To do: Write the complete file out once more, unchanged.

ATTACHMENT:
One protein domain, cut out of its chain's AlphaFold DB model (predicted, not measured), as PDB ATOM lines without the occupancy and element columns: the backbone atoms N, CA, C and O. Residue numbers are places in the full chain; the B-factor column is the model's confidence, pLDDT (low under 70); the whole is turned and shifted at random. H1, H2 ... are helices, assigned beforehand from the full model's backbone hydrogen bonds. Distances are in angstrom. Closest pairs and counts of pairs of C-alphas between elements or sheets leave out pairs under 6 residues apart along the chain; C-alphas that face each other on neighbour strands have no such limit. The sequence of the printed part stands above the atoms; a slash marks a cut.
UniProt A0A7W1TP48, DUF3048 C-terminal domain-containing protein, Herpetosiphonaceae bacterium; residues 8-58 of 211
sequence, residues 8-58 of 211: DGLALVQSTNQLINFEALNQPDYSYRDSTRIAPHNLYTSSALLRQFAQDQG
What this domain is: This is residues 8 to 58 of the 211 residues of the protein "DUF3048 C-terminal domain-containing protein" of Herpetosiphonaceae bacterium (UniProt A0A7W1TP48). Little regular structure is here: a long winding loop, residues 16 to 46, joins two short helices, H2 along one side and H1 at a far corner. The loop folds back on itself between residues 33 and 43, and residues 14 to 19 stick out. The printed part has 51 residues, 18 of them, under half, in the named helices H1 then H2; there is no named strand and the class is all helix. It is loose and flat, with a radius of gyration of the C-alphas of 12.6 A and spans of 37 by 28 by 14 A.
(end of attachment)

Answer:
One protein domain, cut out of its chain's AlphaFold DB model (predicted, not measured), as PDB ATOM lines without the occupancy and element columns: the backbone atoms N, CA, C and O. Residue numbers are places in the full chain; the B-factor column is the model's confidence, pLDDT (low under 70); the whole is turned and shifted at random. H1, H2 ... are helices, assigned beforehand from the full model's backbone hydrogen bonds. Distances are in angstrom. Closest pairs and counts of pairs of C-alphas between elements or sheets leave out pairs under 6 residues apart along the chain; C-alphas that face each other on neighbour strands have no such limit. The sequence of the printed part stands above the atoms; a slash marks a cut.
UniProt A0A7W1TP48, DUF3048 C-terminal domain-containing protein, Herpetosiphonaceae bacterium; residues 8-58 of 211
sequence, residues 8-58 of 211: DGLALVQSTNQLINFEALNQPDYSYRDSTRIAPHNLYTSSALLRQFAQDQG
What this domain is: This is residues 8 to 58 of the 211 residues of the protein "DUF3048 C-terminal domain-containing protein" of Herpetosiphonaceae bacterium (UniProt A0A7W1TP48). Little regular structure is here: a long winding loop, residues 16 to 46, joins two short helices, H2 along one side and H1 at a far corner. The loop folds back on itself between residues 33 and 43, and residues 14 to 19 stick out. The printed part has 51 residues, 18 of them, under half, in the named helices H1 then H2; there is no named strand and the class is all helix. It is loose and flat, with a radius of gyration of the C-alphas of 12.6 A and spans of 37 by 28 by 14 A.